U.S. Drone Killed Afghan Civilians, Officials Say

KHOST, Afghanistan — An American drone strike on a car carrying a woman who had just given birth in southeastern Afghanistan left five people dead, including the mother, three of her relatives and the driver, Afghan officials and family members said on Sunday.

The strike in the Alisher District of Khost Province occurred either late Friday night or early Saturday, they said. The woman, Malana, 25, had given birth to a son, her second child, at home. But her health had deteriorated soon after and relatives had been taking her to a clinic. On their way home, their vehicle was hit.

After the strike, there was confusion about whether the newborn was among the victims. Later, it became clear that the baby had not been in the car. Turab Khan, a relative, said the boy was safe at home.

The United States military command in Afghanistan confirmed a strike in Khost, saying that three Taliban fighters had been killed. But the military said the strike occurred on Thursday, Nov. 28.

“We are aware of the allegations of civilian casualties and working with local authorities to determine the veracity of these claims,” Col. Sonny Leggett, a military spokesman, said.

Gulmir Jan, a local tribal leader, said that hours after Malana had given birth, her health took a turn for the worse and her in-laws rushed her to the clinic. (Like most Afghans, the woman used one name.) A sister-in-law was among those in the car with her.

“Their vehicle was completely destroyed,” Mr. Jan said.

Claims of civilian casualties by American or Afghan strikes often come from parts of the country that are hard to gain access to, and accounts are difficult to verify. In September, officials and residents in southern Helmand Province said airstrikes had targeted a wedding convoy, killing 40 people. But military officials disputed that account and days later released information that said a senior leader of Al Qaeda had been killed in the strikes.

Civilian casualties reached a record in the third quarter of 2019, according to the United Nations, with 1,174 civilians killed and 3,139 others wounded. In its latest report, the United Nations said most of the casualties had been caused by the Taliban and other militants, but earlier in the year, it blamed Afghan and coalition forces for far more casualties than the Taliban.

President Trump, during an unannounced visit with American troops in Afghanistan last week, said that he had reopened peace negotiations with the Taliban, though the declaration appeared to have caught the militants by surprise.

He expressed the demand of the Afghan government for a cease-fire as a condition for peace talks, a major shift in American policy. In the deal they were near finalizing in September, before Mr. Trump abruptly called off talks, United States diplomats had concluded that the chances of achieving a cease-fire before signing a withdrawal agreement was unrealistic.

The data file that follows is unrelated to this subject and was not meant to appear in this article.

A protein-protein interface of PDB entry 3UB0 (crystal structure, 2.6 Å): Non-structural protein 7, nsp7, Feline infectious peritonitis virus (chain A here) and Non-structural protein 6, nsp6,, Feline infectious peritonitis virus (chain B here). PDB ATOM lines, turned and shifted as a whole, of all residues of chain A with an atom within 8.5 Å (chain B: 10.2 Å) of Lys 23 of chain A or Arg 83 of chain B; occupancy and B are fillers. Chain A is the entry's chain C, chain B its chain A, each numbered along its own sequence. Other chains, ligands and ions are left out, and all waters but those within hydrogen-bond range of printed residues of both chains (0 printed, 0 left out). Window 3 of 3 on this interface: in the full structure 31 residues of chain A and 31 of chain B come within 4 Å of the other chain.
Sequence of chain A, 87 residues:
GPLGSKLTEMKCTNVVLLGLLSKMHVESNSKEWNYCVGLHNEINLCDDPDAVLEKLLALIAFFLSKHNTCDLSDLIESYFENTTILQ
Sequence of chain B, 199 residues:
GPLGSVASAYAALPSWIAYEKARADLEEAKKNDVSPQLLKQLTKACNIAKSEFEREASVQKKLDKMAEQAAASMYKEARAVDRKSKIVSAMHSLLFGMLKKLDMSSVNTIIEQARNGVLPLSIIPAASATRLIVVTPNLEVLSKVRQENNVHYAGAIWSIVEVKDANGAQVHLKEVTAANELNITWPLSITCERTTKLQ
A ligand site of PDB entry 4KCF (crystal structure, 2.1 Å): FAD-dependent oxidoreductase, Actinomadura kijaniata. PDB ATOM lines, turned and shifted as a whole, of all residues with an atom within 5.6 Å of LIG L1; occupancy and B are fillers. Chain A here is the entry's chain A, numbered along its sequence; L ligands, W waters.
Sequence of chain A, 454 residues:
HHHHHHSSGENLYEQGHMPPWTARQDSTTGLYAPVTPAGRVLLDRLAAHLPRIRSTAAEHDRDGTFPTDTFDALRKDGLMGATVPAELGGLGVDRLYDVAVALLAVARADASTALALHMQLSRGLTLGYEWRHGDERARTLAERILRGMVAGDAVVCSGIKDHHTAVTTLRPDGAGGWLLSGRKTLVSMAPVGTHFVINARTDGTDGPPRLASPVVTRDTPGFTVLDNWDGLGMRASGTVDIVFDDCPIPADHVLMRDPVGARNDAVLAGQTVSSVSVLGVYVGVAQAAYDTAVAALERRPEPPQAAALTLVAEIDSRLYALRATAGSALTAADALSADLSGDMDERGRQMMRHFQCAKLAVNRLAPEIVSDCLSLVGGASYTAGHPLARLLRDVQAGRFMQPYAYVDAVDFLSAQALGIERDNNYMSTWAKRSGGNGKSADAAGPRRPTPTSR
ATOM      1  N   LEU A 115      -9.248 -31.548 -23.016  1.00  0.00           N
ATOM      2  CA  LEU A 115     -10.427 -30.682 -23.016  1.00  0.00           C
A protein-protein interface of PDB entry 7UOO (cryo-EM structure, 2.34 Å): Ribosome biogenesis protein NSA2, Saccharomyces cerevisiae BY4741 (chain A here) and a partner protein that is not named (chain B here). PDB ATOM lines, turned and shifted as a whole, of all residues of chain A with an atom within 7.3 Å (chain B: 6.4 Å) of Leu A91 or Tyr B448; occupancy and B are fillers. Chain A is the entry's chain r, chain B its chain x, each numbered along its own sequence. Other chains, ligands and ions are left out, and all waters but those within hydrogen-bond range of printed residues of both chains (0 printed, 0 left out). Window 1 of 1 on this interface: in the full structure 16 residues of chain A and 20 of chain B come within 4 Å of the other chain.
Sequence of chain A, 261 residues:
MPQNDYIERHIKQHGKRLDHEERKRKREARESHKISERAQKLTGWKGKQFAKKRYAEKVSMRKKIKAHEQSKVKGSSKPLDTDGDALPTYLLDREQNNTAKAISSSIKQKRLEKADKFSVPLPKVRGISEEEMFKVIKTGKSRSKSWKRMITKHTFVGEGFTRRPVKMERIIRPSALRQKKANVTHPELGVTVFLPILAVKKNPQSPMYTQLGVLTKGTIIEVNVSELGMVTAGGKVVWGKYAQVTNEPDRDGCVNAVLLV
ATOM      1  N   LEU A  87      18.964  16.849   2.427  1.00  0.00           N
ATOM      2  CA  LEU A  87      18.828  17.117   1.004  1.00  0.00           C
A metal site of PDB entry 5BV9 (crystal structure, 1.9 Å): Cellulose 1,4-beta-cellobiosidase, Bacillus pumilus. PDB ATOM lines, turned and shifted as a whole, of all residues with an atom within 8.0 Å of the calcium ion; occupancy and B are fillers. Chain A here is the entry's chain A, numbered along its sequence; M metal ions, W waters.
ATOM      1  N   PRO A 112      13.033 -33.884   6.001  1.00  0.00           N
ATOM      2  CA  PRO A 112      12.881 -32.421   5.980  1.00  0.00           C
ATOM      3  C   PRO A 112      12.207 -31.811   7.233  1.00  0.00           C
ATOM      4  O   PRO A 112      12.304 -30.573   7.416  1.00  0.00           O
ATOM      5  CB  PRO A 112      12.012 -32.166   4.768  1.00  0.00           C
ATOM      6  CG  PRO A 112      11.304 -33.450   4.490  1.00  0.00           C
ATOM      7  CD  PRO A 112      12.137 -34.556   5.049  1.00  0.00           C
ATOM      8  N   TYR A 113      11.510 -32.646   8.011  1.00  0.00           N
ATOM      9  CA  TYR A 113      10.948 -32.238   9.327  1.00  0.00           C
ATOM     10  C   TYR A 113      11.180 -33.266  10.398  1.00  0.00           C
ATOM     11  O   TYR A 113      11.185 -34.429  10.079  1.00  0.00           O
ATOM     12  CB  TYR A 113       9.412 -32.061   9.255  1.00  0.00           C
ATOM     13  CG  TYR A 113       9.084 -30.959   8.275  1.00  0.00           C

The Taliban have continuously rejected calls for a cease-fire before a deal with the Americans, saying that they would discuss the possibility only in talks with the Afghan side that would begin after any agreement with Americans.

The strike in Khost came at a time of widespread violence across the country, with the deadliest attacks occurring in the north and south. In northern Kunduz Province, the Taliban attacked security outposts on the highway connecting Kunduz with Takhar Province on Sunday, killing 11 soldiers in several hours of fighting, said Safiullah Amiri, the deputy of the provincial council. The militants also pulled three police officers off a bus traveling from Kabul to northern Badakhshan Province, executing them on the road in Kunduz.

In Faryab Province, the Taliban captured a security outpost in the Ghorziwan District on Saturday, killing seven members of the security forces and wounding two others.

In southern Helmand Province, a convoy of Afghan security forces was struck by a roadside bomb in the Marja District on Saturday, killing the commander of a border regiment, Gen. Zahir Gul Muqbil, and wounding a journalist, according to Omar Zwak, a spokesman for the governor of Helmand.

A group of journalists had been traveling with the regiment commander to cover a military operation to clear Marja, which has been under siege by the Taliban for several years.

Farooq Jan Mangal reported from Khost, Afghanistan, and Fahim Abed from Kabul, Afghanistan. Mujib Mashal contributed reporting from Kabul.

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